The Basie-ites: 1956 and '59


Sign in to view read count
Count Basie held onto his band through the 1950s because he didn't hold on tight. Rather than insist that musicians play only with him, Basie let them record as leaders or behind other artists whenever the band had extended time off. As a result, virtually all of his bandmembers recorded alone and together during the '50s and early '60s.

One of the groups that splintered off from the band to record was known commercially as The Basie-ites. This ad-hoc ensemble recorded two albums—one accompanying singer Beverly Kenney in 1956 and the other with pianist Barry Harris on piano in 1960. Both are interesting albums for different reasons.

In 1956, Kenney recorded Beverly Kenney Sings with Jimmy Jones and the Basie-ites for Roost. The band featured Beverly Kenney (vcl), Joe Newman (tp), Frank Wess (ts,fl), Jimmy Jones (p,arr), Freddie Green (g), Eddie Jones (b) and Jo Jones (d). It was her third and final album for Roost before moving on to Decca. Her voice is absolutely gorgeous, with Newman's muted trumpet playing behind her and Wess's commanding but eel-y tenor saxophone soloing.

Interesting how Jones arranged Old Buttermilk Sky to open with the same introduction Miles Davis used on Walkin' two years earlier. Other gems include Nobody Else But Me, A Fine Romance, Who Cares What People Say, Isn't It a Lovely Day, My Kind of Love and Makin' Whoopie. Kenney's voice had a joyous woman-child innocence, and she always made interesting on-the-fly jazz note choices.

I wish someone reported the story of her emotional decline and why she attempted suicide several times before succeeding in 1960. Meds for depression today simply didn't exist then, leaving people with mental illness to fend for themselves, often with disastrous results. Knowing Kenney's fate four years later brings a special urgency to her rendition here of Can't Get Out of This Mood.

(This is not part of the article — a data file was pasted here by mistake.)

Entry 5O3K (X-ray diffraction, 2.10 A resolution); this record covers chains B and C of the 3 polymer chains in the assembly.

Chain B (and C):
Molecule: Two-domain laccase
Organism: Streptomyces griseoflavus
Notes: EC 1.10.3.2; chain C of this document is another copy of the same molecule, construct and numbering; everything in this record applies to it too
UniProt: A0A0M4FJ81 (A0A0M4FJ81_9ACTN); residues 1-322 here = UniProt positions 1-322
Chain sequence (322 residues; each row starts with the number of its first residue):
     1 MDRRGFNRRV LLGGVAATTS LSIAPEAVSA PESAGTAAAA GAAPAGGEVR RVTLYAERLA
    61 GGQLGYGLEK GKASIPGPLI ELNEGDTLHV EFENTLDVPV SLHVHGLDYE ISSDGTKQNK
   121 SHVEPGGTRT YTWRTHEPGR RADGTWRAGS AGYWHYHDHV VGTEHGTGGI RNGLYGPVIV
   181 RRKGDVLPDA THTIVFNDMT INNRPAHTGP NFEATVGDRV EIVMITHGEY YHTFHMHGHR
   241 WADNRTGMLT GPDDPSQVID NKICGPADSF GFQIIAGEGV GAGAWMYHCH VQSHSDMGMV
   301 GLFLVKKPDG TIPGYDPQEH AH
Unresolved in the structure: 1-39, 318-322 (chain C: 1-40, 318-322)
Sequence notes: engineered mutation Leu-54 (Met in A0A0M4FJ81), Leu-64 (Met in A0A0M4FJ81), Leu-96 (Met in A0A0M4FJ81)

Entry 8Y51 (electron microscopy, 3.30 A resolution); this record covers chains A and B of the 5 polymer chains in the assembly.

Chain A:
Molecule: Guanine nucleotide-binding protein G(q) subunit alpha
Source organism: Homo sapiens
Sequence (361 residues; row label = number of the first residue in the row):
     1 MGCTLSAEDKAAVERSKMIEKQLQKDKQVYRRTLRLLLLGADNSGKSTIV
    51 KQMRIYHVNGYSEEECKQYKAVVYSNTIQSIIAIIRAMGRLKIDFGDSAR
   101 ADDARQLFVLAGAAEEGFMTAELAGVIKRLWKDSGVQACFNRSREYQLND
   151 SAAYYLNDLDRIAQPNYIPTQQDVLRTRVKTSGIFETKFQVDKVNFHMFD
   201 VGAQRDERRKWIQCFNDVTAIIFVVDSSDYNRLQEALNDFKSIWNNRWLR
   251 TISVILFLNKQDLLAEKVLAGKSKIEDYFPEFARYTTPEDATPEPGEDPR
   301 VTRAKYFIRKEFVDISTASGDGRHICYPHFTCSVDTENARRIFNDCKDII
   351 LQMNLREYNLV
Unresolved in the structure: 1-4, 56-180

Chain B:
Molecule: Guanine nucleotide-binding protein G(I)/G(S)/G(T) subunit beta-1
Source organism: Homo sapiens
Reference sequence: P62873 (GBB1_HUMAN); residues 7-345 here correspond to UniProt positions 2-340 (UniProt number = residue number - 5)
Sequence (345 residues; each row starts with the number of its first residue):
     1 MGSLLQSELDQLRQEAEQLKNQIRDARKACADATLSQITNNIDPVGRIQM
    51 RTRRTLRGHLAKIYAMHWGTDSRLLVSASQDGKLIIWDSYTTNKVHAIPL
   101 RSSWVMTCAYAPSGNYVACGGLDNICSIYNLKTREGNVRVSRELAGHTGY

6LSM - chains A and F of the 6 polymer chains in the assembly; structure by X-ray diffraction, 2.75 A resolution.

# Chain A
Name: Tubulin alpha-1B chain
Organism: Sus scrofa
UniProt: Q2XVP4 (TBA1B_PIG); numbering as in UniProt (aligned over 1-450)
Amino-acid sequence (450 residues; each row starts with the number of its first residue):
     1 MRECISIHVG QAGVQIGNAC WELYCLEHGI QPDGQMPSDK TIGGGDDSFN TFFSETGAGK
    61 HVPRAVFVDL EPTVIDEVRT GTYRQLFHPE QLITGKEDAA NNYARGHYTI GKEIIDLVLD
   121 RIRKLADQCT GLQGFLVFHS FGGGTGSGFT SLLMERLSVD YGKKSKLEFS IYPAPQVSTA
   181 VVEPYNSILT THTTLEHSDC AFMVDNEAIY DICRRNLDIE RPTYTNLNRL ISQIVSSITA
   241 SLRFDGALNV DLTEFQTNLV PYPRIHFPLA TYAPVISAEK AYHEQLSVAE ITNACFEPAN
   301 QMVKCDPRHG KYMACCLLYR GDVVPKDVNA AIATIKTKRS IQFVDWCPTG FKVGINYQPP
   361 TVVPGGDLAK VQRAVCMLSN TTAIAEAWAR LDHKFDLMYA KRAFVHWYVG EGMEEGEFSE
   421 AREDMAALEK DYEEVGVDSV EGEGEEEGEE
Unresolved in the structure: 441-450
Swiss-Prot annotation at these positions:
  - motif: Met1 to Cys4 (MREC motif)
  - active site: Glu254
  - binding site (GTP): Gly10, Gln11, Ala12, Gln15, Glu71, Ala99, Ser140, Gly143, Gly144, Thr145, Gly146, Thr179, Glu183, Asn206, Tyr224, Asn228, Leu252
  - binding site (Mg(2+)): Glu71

The second Basie-ites album with Barry Harris on piano in 1960 is The Basie-ites: How High the Moon, for Jubilee. It's less tightly arranged, though we do get to hear some spirited Harris with the Basie rhythm section, which is a treat. The Basie-ites this time around include Joe Newman, Thad Jones (tp) Al Grey (tb) Billy Mitchell, Frank Foster (ts) Frank Wess (ts,fl) Barry Harris (p) Freddie Green (g) Eddie Jones (b) Sonny Payne (d)

How High the Moon works splendidly, with a terrific bop solo by Harris and then each member of the band. Poor Butterfly and Stairway to the Stars feature powerful trumpet solos by Joe Newman, the latter with a mute and a solo by Harris. Al Grey solos on When I Think About Lovin' You, doing so with an It's Easy to Remember (And So Hard to Forget) feel. Newman is back on My Old Flame and Gray returns on September Song. Sometimes I Feel Like a Motherless Child once again belongs to Newman and Gray is on Blue Moon, with Harris adding yet another tasty bop solo. Newman and Gray play so beautifully throughout that the album has a vocal feel.

Of course, many more Basie-band configurations flourished in the 1950s and early '60s. They just didn't call themselves the Basie-ites. For example, on Sarah Vaughn's After Hours at the London House, the signer was backed by a Basie-band ensemble. For fun, someone should create a list of all the Basie-ite sessions, whether they went by that name or not.

JazzWax clips: Here's Beverly Kenney and the Basie-ites singing Nobody Else But Me...

Here's the full album of The Basie-iites with Barry Harris on piano and the rest of the ensemble...

Continue Reading...

This story appears courtesy of JazzWax by Marc Myers.
Copyright © 2019. All rights reserved.


Shop for Music

Start your music shopping from All About Jazz and you'll support us in the process. Learn how.

More News